What exactly is real food? Everyone’s idea of real food ideally will be different because we all are shaped by separate but similar histories. Furthermore, we cannot define real food by explaining what it is not. I could take up these pages with lists of what does not constitute real food but I find it more helpful to discuss what it means for me. This way each person has room to define it for himself or herself. This is primarily what the American way of eating does to us. We see fat, carbohydrates, sugar, cholesterol and salt as our biggest enemies. There are no 10 commandments applicable to all global citizens about what should be for dinner, but there are guidelines that can help make our encounters with food a more positive experience.
Before anything else, real food should be tasty. Tasty food doesn’t always depend on the person cooking the food, but instead can rely on where the food came from. Tasty is achieved by eating locally and seasonally. In my opinion, local and seasonal products are more fresh and retain more flavor. I notice a remarkable difference between Zena’s farm fresh eggs and the eggs in the supermarket. They look, feel, and taste completely differently. Zena’s farm fresh eggs have bring yellow-orange yolks that stand up and easily separate from the whites. Fresh produce purchased at the Farmer’s Market seems to retain more taste than the stale shelf-saving produce of most stores. Perhaps one can also make an argument for terroir: the taste of the land, or being able to tell where food came from by tasting it. Eating the soil I also live on seems more “real” to me than triple-washed exotic fruits from who knows where. Eating local keeps food fresh and forces seasonal eating habits. Some authors have argued that our bodies are designed to crave and appreciate certain foods more during some seasons that in others. It even comes down to nutrition. Watermelon in summer is hydrating and replenishes electrolytes, while hardy greens in the winter donate vitamin C and calcium. We know that watermelon tastes better in the heat of summer just like warm greens soup is phenomenal on a snow day. Real food should leave a belly feeling happy and satisfied instead of disappointed. During the early summer, I do not crave lathed baby carrots, but freshly pulled carrots covered in dirt. The farther away you live form your food source, the more likely it is that your food bounty will be lacking some serious taste. Staying local and seasonal are key ingredients in the real food manifesto.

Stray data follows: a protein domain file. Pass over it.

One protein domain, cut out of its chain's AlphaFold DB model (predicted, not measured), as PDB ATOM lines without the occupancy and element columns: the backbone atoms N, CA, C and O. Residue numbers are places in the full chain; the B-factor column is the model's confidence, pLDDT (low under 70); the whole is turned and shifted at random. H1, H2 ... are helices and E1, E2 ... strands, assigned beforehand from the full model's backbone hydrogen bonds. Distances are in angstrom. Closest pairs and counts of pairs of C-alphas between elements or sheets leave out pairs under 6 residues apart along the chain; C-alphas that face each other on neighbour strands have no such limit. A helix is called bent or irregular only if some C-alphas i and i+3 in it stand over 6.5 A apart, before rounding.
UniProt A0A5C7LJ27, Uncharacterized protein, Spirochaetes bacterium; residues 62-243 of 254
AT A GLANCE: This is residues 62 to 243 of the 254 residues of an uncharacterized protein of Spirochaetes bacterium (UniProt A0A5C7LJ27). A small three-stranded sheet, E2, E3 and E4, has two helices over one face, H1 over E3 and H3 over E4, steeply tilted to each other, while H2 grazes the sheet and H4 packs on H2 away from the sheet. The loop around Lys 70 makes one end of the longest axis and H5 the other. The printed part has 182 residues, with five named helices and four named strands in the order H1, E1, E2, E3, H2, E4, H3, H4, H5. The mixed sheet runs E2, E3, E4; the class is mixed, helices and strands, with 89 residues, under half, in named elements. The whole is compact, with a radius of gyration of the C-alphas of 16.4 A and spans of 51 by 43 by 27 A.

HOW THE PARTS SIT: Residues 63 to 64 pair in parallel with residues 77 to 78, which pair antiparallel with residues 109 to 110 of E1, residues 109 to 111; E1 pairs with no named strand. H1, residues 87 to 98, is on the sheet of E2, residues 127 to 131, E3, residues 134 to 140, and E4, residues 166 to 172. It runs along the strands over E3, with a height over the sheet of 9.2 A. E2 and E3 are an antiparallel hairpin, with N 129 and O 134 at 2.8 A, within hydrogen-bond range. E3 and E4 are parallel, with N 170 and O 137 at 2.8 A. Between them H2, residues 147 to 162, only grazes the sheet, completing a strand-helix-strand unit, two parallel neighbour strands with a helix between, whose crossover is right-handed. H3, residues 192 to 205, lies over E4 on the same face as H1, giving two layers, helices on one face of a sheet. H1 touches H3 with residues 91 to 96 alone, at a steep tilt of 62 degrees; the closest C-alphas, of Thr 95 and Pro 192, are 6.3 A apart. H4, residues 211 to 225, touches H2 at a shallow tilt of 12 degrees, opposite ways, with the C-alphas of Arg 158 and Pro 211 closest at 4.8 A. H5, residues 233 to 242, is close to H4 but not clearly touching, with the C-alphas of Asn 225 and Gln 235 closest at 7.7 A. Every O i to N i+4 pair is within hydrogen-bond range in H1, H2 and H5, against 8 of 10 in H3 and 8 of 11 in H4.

Real food should be familiar. I don’t mean only eating food you have eaten before, but eating food that you know the origin of. Economically, this helps us support local economies and create bonds between producers and consumers. For city dwellers, this may mean scouting out the perfect farmers market stall or shopping at a local food co-op that provides information on the source of food, which honestly is thrilling for me. For those living in a more pastoral setting, perhaps your neighbors or even your own backyard are the secret to a happy dinner. I used to subscribe to a CSA (community supported agriculture) from a farm in western Washington. Each week when I went to pick up the box, there was someone from the farm who could answer any questions I had about the food, and there were other members of my community to meet. Picking up the CSA box was always the highlight of the week. Opening the box would reveal many shades, shapes, and smells that I may have never experienced had it not been for that CSA. Purple potatoes, delicata squash, and rainbow chard all in one box! One day the farm invited its CSA members to a harvest party, where we could all come glean whatever was left off of the farm courtesy of the farmers. It was such an amazing way to meet the people who worked so hard to make each week a wonderful surprise. The farmer also was able to see the people who spent their hard earned cash on their products. This rural-urban mingling proved to be something I will always strive for in my eating choices. It makes such a difference to me to be conscious of who makes your food, to thank them, and to think about them while preparing the fruits of their labor. I miss this community connection when I shop at a grocery store and it often makes the true source of food a complete mystery.